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VATICAN LETTER May-3-2013 (670 words) Backgrounder. With photos. xxxi

St. Mary Major: monument to Mary as protector of the church

The icon of Mary, Salvation of the Roman People, is seen in this file photo. Pope Francis will pray the rosary at the basilica May 4. (CNS/Paul Haring)

By Francis X. Rocca
Catholic News Service

ROME (CNS) -- The first of Rome's four major basilicas to receive a visit from Pope Francis after his election March 13 was not the closest one, St. Peter's, which sits under the "Loggia of the Blessings" from which the new pontiff first appeared to the world.

Instead, at 8 the next morning, in a gesture not indicated by papal protocol, Pope Francis rode two-and-a-half miles across town from the Vatican to the Basilica of St. Mary Major, the oldest church in the West dedicated to the mother of Jesus.

The pope was scheduled to return to the basilica May 4, to pray the rosary in observance of May as the traditional month of Mary.

The first church on this site on the Esquiline Hill was built during the pontificate of Pope Liberius (352-366). According to legend, its construction was inspired by a miraculous snowfall here in the early morning hours of Aug. 5. That event is commemorated every year on the same date when, during Mass, white rose petals fall like snow from an opening in the coffered ceiling.

St. Mary Major's most famous relic, under the main altar, is wood believed to come from the "Holy Crib" that held the infant Jesus.

St. Ignatius of Loyola, frustrated in his plan to travel to the actual site of the Nativity in Bethlehem, celebrated his first Mass in the basilica in 1538. For Pope Francis, the first Jesuit pope, that connection with the founder of his order gives St. Mary Major great personal significance.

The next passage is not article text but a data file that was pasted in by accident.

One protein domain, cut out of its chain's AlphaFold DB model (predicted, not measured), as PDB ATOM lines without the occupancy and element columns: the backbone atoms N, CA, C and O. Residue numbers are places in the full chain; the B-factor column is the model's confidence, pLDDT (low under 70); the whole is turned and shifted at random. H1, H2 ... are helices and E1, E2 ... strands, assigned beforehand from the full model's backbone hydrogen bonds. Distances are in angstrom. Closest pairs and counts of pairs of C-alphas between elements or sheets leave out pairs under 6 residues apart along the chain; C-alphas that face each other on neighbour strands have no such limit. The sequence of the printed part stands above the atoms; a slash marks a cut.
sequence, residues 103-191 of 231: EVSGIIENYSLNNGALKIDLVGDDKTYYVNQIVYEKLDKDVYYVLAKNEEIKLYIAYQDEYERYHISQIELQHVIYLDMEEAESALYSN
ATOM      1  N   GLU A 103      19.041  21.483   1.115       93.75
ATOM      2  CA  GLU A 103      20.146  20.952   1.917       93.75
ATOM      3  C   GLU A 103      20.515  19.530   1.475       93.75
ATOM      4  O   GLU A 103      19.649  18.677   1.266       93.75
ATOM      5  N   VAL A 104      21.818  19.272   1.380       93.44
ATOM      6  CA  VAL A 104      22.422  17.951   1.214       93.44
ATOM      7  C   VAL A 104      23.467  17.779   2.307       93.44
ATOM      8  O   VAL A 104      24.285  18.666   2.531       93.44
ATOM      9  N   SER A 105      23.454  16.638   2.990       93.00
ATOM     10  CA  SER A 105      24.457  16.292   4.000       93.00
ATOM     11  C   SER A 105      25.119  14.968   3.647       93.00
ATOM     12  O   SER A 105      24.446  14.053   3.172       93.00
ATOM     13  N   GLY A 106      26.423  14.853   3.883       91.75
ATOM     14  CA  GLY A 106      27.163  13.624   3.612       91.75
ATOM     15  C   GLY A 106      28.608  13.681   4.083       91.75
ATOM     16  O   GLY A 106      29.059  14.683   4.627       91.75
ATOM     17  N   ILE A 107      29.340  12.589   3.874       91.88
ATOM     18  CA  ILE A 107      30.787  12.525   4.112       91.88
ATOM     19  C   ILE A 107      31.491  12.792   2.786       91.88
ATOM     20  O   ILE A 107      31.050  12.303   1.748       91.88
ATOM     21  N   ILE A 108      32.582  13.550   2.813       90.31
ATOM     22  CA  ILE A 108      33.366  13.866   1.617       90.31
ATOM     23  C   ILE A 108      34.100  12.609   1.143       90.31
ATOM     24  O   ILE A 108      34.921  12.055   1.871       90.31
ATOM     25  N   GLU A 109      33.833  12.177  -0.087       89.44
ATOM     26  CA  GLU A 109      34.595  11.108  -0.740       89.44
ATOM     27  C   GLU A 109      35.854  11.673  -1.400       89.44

The basilica also has a link with the pope's namesake, St. Francis of Assisi, who is believed to have invented the Christmas manger scene as an aid to prayer. Fragments of one of the oldest extant Nativity scenes, by the 13th-century sculptor Arnolfo di Cambio, are preserved here.

The focus of the pope's first visit to St. Mary Major was the icon of Mary "Salus Populi Romani," which is literally translated as "health (or salvation) of the Roman people." According to tradition, this image of Mary embracing Jesus as a young boy was the work of the evangelist St. Luke, who painted it on a tabletop made by Jesus himself in St. Joseph's carpentry shop. Many centuries later, Jesuit missionaries distributed reproductions of the image to promote Marian devotion around the world.

On his first morning as pope, Pope Francis knelt and prayed before the icon for several minutes and left behind a bouquet of flowers. Since then, he has affirmed his devotion to Mary in other ways.

While greeting dignitaries after his Mass of inauguration March 19, the pope reportedly told Brazilian President Dilma Rousseff that his visit to her country in July will feature a pilgrimage to the shrine of Our Lady of Aparecida, the principal patron saint of Brazil.

The pope also has asked the bishops of Portugal to consecrate his pontificate to Our Lady of Fatima, which the bishops were scheduled to do on the feast of Fatima, May 13.

"I wish to go and pray to Our Lady, that she may watch over all of Rome," Pope Francis told the world on his election night.

The ancient icon in St. Mary Major has been used by several popes to invoke the saint's protection for Rome. St. Gregory the Great, pope from 590 to 604, is said to have carried it through the city to pray for an end to an outbreak of plague.

Yet, just as the bishop of Rome is also pastor of the universal church, the cult of Mary as the city's protector extends far beyond the city's ancient or modern limits, and her graces include more than physical health.

As art historian Elizabeth Lev notes, the icon sits under an early 17th-century fresco that portrays Mary and St. John the Evangelist coming to the aid of writhing bodies bitten by the "poisonous serpents of heresy."

"This isn't an icon just for the Roman people," Lev said. "The Roman people are all the people of the Roman church."


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